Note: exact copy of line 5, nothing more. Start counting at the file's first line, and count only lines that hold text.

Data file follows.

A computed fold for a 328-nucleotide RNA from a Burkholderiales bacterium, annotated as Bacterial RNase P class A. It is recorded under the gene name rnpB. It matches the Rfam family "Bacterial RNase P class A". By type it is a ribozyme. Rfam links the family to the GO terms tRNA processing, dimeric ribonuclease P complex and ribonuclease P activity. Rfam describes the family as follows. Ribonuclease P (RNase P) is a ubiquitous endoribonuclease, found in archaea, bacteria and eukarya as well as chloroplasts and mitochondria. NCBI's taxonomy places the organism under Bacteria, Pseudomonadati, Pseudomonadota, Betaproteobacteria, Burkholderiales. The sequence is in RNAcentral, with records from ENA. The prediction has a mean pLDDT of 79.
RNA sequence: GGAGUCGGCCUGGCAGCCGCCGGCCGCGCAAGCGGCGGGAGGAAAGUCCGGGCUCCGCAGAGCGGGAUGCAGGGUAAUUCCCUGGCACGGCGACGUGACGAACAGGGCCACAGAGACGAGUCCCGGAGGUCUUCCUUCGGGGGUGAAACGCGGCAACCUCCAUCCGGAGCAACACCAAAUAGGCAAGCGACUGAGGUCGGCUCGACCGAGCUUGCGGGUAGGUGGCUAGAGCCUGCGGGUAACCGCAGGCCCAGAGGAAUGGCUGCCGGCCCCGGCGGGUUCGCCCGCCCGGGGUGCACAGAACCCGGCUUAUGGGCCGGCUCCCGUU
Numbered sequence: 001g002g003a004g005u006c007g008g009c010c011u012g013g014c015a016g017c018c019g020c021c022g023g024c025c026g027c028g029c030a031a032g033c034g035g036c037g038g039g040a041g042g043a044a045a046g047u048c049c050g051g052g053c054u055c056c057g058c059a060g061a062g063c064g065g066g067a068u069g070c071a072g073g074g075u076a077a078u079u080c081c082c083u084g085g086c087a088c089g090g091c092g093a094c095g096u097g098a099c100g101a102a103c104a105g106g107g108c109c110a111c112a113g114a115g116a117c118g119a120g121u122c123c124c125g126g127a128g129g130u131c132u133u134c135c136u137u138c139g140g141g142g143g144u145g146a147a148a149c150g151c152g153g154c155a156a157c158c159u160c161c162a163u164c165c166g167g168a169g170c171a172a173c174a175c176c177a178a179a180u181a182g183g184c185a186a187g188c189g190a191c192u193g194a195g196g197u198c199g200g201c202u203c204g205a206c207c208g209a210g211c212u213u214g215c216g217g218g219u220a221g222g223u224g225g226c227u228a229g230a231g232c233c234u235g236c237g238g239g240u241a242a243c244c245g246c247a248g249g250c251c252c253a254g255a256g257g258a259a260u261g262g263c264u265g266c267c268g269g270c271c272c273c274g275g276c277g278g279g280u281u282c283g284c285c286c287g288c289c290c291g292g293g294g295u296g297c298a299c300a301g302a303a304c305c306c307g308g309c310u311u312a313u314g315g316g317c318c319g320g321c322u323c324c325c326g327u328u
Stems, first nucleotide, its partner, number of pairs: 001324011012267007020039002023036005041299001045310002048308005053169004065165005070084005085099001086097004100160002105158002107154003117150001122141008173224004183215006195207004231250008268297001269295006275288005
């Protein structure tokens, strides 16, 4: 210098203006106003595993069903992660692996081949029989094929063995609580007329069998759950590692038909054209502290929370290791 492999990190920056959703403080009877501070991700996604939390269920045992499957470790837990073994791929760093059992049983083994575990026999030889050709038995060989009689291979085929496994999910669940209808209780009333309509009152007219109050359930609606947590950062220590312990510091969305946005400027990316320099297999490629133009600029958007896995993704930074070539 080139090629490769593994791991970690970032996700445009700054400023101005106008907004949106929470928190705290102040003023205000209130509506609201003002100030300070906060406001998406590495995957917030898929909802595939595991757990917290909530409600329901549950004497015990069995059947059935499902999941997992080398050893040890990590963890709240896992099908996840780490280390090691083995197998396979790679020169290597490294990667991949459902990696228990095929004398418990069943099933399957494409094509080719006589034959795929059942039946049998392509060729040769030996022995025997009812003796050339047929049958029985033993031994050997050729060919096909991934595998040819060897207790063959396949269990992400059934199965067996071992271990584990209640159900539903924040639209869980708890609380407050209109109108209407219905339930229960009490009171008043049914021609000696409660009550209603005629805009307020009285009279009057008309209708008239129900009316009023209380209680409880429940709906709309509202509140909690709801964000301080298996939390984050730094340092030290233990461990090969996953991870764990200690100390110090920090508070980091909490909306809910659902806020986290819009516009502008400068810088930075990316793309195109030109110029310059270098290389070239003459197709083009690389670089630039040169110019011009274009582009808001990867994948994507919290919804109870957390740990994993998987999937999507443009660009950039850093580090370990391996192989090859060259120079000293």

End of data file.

């Protein structure tokens, strides 16, 4: 210098203006106003595993069903992660692996081949029989094929063995609580007329069998759950590692038909054209502290929370290791 492999990190920056959703403080009877501070991700996604939390269920045992499957470790837990073994791929760093059992049983083994575990026999030889050709038995060989009689291979085929496994999910669940209808209780009333309509009152007219109050359930609606947590950062220590312990510091969305946005400027990316320099297999490629133009600029958007896995993704930074070539 080139090629490769593994791991970690970032996700445009700054400023101005106008907004949106929470928190705290102040003023205000209130509506609201003002100030300070906060406001998406590495995957917030898929909802595939595991757990917290909530409600329901549950004497015990069995059947059935499902999941997992080398050893040890990590963890709240896992099908996840780490280390090691083995197998396979790679020169290597490294990667991949459902990696228990095929004398418990069943099933399957494409094509080719006589034959795929059942039946049998392509060729040769030996022995025997009812003796050339047929049958029985033993031994050997050729060919096909991934595998040819060897207790063959396949269990992400059934199965067996071992271990584990209640159900539903924040639209869980708890609380407050209109109108209407219905339930229960009490009171008043049914021609000696409660009550209603005629805009307020009285009279009057008309209708008239129900009316009023209380209680409880429940709906709309509202509140909690709801964000301080298996939390984050730094340092030290233990461990090969996953991870764990200690100390110090920090508070980091909490909306809910659902806020986290819009516009502008400068810088930075990316793309195109030109110029310059270098290389070239003459197709083009690389670089630039040169110019011009274009582009808001990867994948994507919290919804109870957390740990994993998987999937999507443009660009950039850093580090370990391996192989090859060259120079000293």